Tom: The Barbosa seed was planted when the great Tommy Landry of RotoExperts fame touted Barbosa as a “near-elite” fantasy player in an email exchange we had. I disputed that claim to a certain extent, but I’m not sure he’s far from being a fantasy stud this season (ed. note: Barbosa, not Landry). If you want to talk about Richardson getting “used to” Nash, we have to mention the many years that Barbosa spent as Nash’s understudy and running the break alongside him for stretches throughout his career. I like Richardson this year too, but much like J.R. Smith has been given an opportunity this season to shine, so too has Barbosa. Matt Barnes is long gone, the up-tempo style of play is back with Shaq now in Cleveland, and there is still no viable back-up for Nash at the point. It’s not far-fetched to think that Barbosa could steal 1.5 balls and drain 1.5 threes per game this season. Add into the equation the fact that he shot 88.1 percent from the line, scored nearly 15 points per game on the season, and poured in 20.1 points per in the 11 games that he started. There’s my Barbosa hype, but when it comes to Richardson I think he’s in for a great season as well. I’m not sure he’ll be the 2007-08 Richardson that averaged 21.8 points and 3.0 treys per game, but he’ll approach 20 points and he should come close to 2.0 three-pointers. Alvin Gentry and Nash have been known to elevate players, so he may exceed those expectations. I’d also keep an eye on which position he plays. Grant Hill revitalized his career in Phoenix, but he can longer play 30 minutes per game over an 82 game span. So you might see a Nash-Barbosa-Richardson lineup that will be extremely fun (and fast) to watch.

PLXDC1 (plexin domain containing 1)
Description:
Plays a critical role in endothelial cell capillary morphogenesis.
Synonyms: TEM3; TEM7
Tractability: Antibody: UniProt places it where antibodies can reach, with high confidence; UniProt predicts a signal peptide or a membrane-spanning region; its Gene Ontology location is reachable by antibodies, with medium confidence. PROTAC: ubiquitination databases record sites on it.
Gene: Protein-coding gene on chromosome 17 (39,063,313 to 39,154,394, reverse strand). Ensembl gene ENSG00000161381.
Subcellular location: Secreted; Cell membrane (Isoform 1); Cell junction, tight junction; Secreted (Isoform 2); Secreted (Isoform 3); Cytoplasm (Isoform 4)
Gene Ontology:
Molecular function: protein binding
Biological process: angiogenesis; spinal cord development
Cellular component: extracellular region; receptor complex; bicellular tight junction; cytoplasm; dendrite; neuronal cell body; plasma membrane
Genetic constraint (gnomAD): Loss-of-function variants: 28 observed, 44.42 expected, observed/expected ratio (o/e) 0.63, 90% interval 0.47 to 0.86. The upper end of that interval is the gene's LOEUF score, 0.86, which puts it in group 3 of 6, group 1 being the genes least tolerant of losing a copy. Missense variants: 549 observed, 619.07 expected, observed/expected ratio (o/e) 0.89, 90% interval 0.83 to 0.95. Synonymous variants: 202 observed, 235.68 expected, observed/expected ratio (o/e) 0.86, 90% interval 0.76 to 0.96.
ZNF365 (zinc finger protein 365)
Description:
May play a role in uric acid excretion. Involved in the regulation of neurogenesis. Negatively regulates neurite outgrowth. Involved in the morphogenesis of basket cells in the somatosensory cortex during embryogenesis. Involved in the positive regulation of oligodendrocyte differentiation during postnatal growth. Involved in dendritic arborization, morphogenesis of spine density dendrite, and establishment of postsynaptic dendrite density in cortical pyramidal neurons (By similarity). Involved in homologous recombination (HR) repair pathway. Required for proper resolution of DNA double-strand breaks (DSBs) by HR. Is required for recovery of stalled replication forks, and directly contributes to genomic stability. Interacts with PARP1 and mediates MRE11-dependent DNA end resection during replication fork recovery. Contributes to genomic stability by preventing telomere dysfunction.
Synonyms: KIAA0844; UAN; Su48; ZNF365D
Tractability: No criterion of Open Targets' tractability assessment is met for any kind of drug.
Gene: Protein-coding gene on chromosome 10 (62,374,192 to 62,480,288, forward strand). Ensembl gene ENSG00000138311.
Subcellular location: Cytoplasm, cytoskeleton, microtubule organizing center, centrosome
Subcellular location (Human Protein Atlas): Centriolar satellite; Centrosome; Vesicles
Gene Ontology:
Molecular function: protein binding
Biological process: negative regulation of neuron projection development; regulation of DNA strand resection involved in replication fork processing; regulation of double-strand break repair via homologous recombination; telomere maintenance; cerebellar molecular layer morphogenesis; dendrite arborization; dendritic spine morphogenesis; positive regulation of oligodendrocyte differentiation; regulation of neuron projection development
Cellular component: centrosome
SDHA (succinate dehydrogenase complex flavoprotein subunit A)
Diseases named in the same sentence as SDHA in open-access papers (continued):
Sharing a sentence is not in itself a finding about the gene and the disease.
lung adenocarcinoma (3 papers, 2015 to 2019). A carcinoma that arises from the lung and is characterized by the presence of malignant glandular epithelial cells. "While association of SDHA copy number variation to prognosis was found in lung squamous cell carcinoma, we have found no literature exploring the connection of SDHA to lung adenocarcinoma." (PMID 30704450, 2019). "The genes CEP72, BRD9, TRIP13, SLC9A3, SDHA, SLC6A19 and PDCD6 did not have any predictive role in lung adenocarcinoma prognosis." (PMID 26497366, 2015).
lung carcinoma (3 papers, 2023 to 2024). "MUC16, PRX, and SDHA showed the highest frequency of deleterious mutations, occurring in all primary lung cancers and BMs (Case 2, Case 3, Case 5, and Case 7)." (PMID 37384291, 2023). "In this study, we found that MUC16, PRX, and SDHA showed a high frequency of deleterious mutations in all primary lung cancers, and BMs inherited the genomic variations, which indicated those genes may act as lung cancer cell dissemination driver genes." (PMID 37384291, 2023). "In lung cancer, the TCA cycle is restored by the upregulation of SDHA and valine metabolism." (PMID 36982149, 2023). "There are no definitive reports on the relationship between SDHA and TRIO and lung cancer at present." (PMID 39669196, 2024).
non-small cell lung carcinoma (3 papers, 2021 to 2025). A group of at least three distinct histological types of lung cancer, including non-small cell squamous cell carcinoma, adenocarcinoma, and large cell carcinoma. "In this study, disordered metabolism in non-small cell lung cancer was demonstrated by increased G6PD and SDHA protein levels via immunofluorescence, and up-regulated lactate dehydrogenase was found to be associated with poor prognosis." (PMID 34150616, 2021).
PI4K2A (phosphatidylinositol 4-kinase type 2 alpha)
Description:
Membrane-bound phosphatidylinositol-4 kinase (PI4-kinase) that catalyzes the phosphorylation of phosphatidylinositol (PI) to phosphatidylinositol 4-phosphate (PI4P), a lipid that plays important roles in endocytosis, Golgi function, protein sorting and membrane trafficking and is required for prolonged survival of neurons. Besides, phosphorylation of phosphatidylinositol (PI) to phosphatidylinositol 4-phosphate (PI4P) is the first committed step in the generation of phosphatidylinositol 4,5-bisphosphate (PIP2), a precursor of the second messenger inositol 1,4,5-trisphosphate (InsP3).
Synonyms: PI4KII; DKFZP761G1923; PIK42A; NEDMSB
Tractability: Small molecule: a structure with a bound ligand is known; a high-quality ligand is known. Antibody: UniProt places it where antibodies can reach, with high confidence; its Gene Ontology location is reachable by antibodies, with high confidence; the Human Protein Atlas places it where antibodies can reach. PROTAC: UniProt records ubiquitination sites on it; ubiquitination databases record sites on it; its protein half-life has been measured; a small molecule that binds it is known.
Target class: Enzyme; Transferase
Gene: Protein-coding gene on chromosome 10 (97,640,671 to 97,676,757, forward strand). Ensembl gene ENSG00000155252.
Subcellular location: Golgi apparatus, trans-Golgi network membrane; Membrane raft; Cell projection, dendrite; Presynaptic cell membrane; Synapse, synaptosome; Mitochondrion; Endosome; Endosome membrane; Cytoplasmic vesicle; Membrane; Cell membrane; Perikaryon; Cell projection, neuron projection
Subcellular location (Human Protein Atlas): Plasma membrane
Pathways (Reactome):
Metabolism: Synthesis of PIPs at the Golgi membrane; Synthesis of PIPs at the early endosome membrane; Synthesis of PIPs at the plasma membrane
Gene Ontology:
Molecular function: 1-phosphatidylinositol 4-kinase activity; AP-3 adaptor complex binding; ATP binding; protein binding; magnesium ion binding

Three Questions for Jeff

Tom: You have Ben Gordon as your 13th-rated shooting guard. Weren’t we all supposed to get excited once he was out of Chicago and the spotlight was put on him? How come you aren’t excited about Gordon in Detroit?

Jeff: Probably because Richard Hamilton is still there, and so is Tayshaun Prince, and the situation is kind of a mess in my mind. Gordon has always struck me as an undersized defensive liability who is streaky offensively. He has a point guard in Rodney Stuckey who is actually a shooting guard. He’s got his contract. I’m wary. That said, don’t look too much into the number 13. There’s not much difference between Nos. 8 and, say, 17 on my list.

Tom: There is a triumvirate of former fantasy studs sitting in the 17-19 range on your list (Michael Redd, Josh Howard, Manu Ginobili). All three players have been susceptible to injury in the past, but have also shown top-flight talent when healthy. If I could grant you that all three would be healthy this season, which one would you rather own and why?

Jeff: I suppose Ginobili, but my concern with him is more the addition of Richard Jefferson taking some shots away and the Spurs probably being so good that they can do their usual resting of Manu for the playoffs. A healthy Redd on a terrible Milwaukee team could get his scoring back up to levels we’re used to, but the Bucks are going to get blown out pretty regularly. I don’t know if Howard has ever been a fantasy stud, he’s more of a solid mid-round option who will do just enough in most categories not to hurt you. Unfortunately, I think we’re at the point where its a mistake to count on more than 70 games from any of them, and thus they aren’t worth reaching for in drafts.